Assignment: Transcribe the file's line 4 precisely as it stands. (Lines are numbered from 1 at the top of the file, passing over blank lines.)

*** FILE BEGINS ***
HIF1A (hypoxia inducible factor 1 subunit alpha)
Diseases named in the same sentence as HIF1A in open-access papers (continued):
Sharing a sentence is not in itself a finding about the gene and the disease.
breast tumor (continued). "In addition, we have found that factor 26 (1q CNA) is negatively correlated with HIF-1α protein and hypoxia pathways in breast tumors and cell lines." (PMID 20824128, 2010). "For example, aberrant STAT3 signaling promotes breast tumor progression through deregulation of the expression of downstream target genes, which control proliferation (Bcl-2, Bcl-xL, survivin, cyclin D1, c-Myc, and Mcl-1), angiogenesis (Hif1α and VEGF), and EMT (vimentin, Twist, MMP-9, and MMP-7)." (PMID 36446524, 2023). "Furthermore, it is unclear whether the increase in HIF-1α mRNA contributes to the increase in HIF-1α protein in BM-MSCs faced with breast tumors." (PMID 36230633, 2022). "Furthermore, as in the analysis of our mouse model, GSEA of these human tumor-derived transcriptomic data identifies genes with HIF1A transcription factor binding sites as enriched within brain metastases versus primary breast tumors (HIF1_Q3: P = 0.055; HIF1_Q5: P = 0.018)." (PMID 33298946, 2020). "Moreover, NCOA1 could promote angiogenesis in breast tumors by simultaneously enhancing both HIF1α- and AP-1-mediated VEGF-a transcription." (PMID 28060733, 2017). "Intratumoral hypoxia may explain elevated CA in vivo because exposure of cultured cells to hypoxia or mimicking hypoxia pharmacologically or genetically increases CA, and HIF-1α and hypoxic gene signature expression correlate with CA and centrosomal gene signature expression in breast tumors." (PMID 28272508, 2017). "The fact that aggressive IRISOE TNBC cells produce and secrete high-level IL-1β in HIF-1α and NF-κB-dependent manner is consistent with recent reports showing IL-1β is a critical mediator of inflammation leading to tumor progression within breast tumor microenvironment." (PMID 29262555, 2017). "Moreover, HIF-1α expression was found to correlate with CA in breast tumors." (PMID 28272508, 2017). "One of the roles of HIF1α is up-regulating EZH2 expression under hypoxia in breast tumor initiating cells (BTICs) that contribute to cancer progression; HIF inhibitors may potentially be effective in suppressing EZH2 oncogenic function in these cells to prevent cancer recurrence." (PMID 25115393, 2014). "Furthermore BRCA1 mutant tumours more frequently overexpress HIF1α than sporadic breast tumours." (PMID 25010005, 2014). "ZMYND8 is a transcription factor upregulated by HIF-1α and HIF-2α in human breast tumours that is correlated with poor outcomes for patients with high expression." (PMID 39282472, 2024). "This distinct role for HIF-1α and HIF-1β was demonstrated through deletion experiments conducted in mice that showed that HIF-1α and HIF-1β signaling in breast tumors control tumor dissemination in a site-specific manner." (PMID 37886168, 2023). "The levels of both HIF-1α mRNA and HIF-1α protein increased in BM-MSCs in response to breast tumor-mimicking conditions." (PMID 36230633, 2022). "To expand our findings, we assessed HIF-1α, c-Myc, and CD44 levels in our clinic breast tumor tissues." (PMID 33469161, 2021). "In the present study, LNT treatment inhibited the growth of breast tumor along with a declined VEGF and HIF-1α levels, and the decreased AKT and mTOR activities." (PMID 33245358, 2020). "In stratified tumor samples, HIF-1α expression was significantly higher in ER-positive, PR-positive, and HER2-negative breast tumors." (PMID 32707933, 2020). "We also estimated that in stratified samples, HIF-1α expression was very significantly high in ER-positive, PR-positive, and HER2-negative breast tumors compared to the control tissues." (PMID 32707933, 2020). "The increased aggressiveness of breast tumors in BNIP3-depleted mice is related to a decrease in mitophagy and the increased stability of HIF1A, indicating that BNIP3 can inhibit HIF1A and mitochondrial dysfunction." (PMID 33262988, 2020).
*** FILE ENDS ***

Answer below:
breast tumor (continued). "In addition, we have found that factor 26 (1q CNA) is negatively correlated with HIF-1α protein and hypoxia pathways in breast tumors and cell lines." (PMID 20824128, 2010). "For example, aberrant STAT3 signaling promotes breast tumor progression through deregulation of the expression of downstream target genes, which control proliferation (Bcl-2, Bcl-xL, survivin, cyclin D1, c-Myc, and Mcl-1), angiogenesis (Hif1α and VEGF), and EMT (vimentin, Twist, MMP-9, and MMP-7)." (PMID 36446524, 2023). "Furthermore, it is unclear whether the increase in HIF-1α mRNA contributes to the increase in HIF-1α protein in BM-MSCs faced with breast tumors." (PMID 36230633, 2022). "Furthermore, as in the analysis of our mouse model, GSEA of these human tumor-derived transcriptomic data identifies genes with HIF1A transcription factor binding sites as enriched within brain metastases versus primary breast tumors (HIF1_Q3: P = 0.055; HIF1_Q5: P = 0.018)." (PMID 33298946, 2020). "Moreover, NCOA1 could promote angiogenesis in breast tumors by simultaneously enhancing both HIF1α- and AP-1-mediated VEGF-a transcription." (PMID 28060733, 2017). "Intratumoral hypoxia may explain elevated CA in vivo because exposure of cultured cells to hypoxia or mimicking hypoxia pharmacologically or genetically increases CA, and HIF-1α and hypoxic gene signature expression correlate with CA and centrosomal gene signature expression in breast tumors." (PMID 28272508, 2017). "The fact that aggressive IRISOE TNBC cells produce and secrete high-level IL-1β in HIF-1α and NF-κB-dependent manner is consistent with recent reports showing IL-1β is a critical mediator of inflammation leading to tumor progression within breast tumor microenvironment." (PMID 29262555, 2017). "Moreover, HIF-1α expression was found to correlate with CA in breast tumors." (PMID 28272508, 2017). "One of the roles of HIF1α is up-regulating EZH2 expression under hypoxia in breast tumor initiating cells (BTICs) that contribute to cancer progression; HIF inhibitors may potentially be effective in suppressing EZH2 oncogenic function in these cells to prevent cancer recurrence." (PMID 25115393, 2014). "Furthermore BRCA1 mutant tumours more frequently overexpress HIF1α than sporadic breast tumours." (PMID 25010005, 2014). "ZMYND8 is a transcription factor upregulated by HIF-1α and HIF-2α in human breast tumours that is correlated with poor outcomes for patients with high expression." (PMID 39282472, 2024). "This distinct role for HIF-1α and HIF-1β was demonstrated through deletion experiments conducted in mice that showed that HIF-1α and HIF-1β signaling in breast tumors control tumor dissemination in a site-specific manner." (PMID 37886168, 2023). "The levels of both HIF-1α mRNA and HIF-1α protein increased in BM-MSCs in response to breast tumor-mimicking conditions." (PMID 36230633, 2022). "To expand our findings, we assessed HIF-1α, c-Myc, and CD44 levels in our clinic breast tumor tissues." (PMID 33469161, 2021). "In the present study, LNT treatment inhibited the growth of breast tumor along with a declined VEGF and HIF-1α levels, and the decreased AKT and mTOR activities." (PMID 33245358, 2020). "In stratified tumor samples, HIF-1α expression was significantly higher in ER-positive, PR-positive, and HER2-negative breast tumors." (PMID 32707933, 2020). "We also estimated that in stratified samples, HIF-1α expression was very significantly high in ER-positive, PR-positive, and HER2-negative breast tumors compared to the control tissues." (PMID 32707933, 2020). "The increased aggressiveness of breast tumors in BNIP3-depleted mice is related to a decrease in mitophagy and the increased stability of HIF1A, indicating that BNIP3 can inhibit HIF1A and mitochondrial dysfunction." (PMID 33262988, 2020).